5.28 million plastic bottles are thrown away per day in Hong Kong. Plastic waste is polluting beaches dramatically, directly damaging the environment and biodiversity. There are only few people left that still deny global warming and the harmful impact of human activity on the planet.
We know it. Plastic is everywhere – in our food, in our cars, in our houses, in our entertainment. It has been a seemingly inevitable aspect of our consumerist lifestyle for more than seventy years. Sadly, the consequences of the plastic we generate are catastrophic. Plastic was created after WWII as a cheap, convenient, easy to use material. The cost of that was of course, non-biodegradability. We created a material that would not disappear by itself, and the direct consequence is what environmental associations are the most worried about: plastic invading oceans, killing birds and marine mammals, eventually polluting our beaches, before making its way into our own food again. Some even talk about a seventh continent, invisible to the maps we all learn in primary school, only composed of plastic waste.
Environmental associations are raising their voice to denounce this issue, as they have always done. Plastic is the largest source of ocean litter and takes up to 1000 years to degrade in a landfill. The plastic bottle you are throwing away today won’t disappear until at least 3017. Around thirty more generations of humans will have lived on Earth by that time, producing, consuming, accumulating waste and spoiling the planet. And your bottle will still there.
All this however, is far from anything new. The digits change from year to year – usually on the increase – but our response is at best stagnant. At least on a large scale. In between political headlines of recent years, “buzzworthyness” and clickbait the state of plastic is just old news.
Some could quote the scientist Stephen Hawking, according to whom humanity has around 1000 years left on Earth. What’s the point saving the planet if the human race is condemned to eventual destruction? Many others however argue that it is precisely the pressing of time that reminds us of the responsibility to keep the Earth liveable while we can.
Ditch Disposable Campaign, an HKU initiative
The University of Hong Kong is leading the way. Or at least, one of the many ways. The Sustainability office has launched the Ditch Disposable Campaign on the 22nd of March, at the World Water Day. The campaign aims to ban the use and the distribution of all disposable plastic items on campus. It is starting with plastic bottles, which won’t be purchasable in any vending machines on HKU grounds from the 1st of July 2017. It will also include the use of plastic glasses at any faculty and student events. For Meagan Cowan from the Sustainability Office, this campaign is especially necessary in a structure like HKU, which counts more than thirty thousand students: “As a major university, we thought that we could make a large impact in the city’s waste by focusing on plastic bottles specifically”. The campaign also included beach clean-up initiatives and movie screenings about the damage of plastic on the environment, and marine biodiversity.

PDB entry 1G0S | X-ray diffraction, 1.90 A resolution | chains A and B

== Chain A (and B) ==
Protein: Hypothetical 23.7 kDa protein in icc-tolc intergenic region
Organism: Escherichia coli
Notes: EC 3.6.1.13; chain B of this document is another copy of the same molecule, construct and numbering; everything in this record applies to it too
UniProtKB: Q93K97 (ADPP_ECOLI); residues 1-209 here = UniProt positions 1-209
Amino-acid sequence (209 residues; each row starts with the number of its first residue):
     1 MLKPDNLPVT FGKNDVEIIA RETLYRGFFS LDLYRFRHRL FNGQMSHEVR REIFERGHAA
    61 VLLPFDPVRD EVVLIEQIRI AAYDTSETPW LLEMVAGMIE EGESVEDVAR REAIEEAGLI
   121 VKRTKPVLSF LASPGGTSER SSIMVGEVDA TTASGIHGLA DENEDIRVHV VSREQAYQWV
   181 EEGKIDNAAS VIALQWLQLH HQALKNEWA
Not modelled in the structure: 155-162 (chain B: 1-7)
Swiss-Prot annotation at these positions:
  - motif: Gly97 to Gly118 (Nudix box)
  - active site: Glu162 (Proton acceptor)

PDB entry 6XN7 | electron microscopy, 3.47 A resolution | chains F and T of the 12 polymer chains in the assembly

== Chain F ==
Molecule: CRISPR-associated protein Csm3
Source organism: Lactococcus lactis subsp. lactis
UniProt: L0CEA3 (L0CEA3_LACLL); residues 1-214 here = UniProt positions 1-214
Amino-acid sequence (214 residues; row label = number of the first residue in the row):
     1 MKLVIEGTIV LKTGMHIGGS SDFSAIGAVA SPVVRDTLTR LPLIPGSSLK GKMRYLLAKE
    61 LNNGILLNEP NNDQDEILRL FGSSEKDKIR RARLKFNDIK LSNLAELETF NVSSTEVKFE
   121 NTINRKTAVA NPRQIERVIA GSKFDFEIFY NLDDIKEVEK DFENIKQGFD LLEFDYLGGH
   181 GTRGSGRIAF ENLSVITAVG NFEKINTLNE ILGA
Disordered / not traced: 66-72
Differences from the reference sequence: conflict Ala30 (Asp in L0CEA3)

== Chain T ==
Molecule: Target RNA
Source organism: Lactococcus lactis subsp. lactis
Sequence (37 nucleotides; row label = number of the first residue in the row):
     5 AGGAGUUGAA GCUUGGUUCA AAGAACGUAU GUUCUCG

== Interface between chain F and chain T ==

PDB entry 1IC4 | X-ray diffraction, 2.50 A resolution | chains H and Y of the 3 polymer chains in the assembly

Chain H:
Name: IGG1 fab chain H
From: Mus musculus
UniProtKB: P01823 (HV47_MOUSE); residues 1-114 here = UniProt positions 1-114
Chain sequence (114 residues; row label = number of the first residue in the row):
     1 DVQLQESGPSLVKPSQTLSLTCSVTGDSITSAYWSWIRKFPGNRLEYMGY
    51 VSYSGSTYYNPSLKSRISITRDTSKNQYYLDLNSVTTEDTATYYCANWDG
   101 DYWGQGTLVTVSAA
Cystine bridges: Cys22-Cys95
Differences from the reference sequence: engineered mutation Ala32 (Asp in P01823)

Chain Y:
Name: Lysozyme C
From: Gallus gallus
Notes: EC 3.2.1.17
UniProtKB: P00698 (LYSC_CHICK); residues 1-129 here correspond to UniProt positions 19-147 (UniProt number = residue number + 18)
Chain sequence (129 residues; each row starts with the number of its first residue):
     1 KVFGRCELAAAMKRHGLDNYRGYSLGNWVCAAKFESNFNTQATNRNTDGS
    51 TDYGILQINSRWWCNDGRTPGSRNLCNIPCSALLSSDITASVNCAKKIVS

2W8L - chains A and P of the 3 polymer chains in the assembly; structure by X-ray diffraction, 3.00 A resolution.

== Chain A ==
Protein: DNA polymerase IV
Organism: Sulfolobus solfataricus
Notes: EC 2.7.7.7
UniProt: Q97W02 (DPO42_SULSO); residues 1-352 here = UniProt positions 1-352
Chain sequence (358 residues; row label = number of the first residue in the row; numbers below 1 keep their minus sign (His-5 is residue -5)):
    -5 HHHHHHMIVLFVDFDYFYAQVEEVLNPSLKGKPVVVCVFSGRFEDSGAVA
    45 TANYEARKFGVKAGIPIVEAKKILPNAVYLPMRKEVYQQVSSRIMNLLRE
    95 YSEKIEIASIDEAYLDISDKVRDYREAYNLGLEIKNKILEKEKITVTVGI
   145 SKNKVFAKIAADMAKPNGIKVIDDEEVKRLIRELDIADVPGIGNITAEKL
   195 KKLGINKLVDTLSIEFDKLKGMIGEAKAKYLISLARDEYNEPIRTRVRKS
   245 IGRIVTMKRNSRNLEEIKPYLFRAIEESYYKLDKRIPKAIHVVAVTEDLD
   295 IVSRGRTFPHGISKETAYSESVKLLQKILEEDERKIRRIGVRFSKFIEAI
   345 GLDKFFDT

Disposable plastic bottles are only the first step of action, as the campaign will continue on for several months. Though this is a university policy, Mrs Cowan highlights the importance of individual commitment to make this effort a success: “The campaign really focuses on getting people to reduce on their own terms”. Indeed the whole campaign encourages students to “be part of it”, by bringing their own reusable bottles and mugs and take away drinks, for example. Last year, only 1 out of 400 students were doing so according to the “Bring Your Own Mug” campaign organized by the Conservancy Association. A couple of restaurants on HKU Campus, such as Starbucks, are already offering a discount for those who take their own cup to drink their coffee, or like Bijas, charge extra when you order take-away.
As part of the campaign launch, twenty seven early champions, from department to student groups, have already agreed to reduce, and eventually cease their consumption of plastics and ban their distribution. Five students groups are part of these champions, including the HKU Student Union, who have committed to stop using disposable items at their events and their orientation camps.
So far, the action seems to hit some cords in the student’s hearts, and Mrs Cowan reckons that they have been “really pleased with the level of support and interest on behalf of everyone at the university.” The biggest part of the work still needs to be done, and the upcoming months will show if the campaign turns out successful.
Hong Kong at large
While HKU increases its involvement in plastic reduction, the problem is also being handled by several governmental and non-governmental associations. Among them is Plastic free seas whose work focuses on education of the Hong Kong audience towards its plastic consumption. There is a general consensus among NGOs and environmentally aware people in Hong Kong: a decade ago, campaigns like Al Gore’s ‘An Inconvenient Truth’ succeeded in introducing the problem with shock value and making a good part of society conscious about the drawbacks of the consumerist culture.
One of the ways in which people around the world have chosen to alter their lifestyles is the Zero Waste Movement. According to Zero Waste, one can minimise their rubbish to a bare minimum, starting with the elimination of all plastic. As Tracey from Plastic Free Seas explains, “there are people setting great examples with ZW lifestyles in HK,” however it does “take a lot of dedication, planning and commitment…[and] a bit of outside space (for composting)”. The main task for organizations like Plastic Free Seas however, is to find a level of impact that can reach to as many citizens as possible, and not just to a select, dedicated few.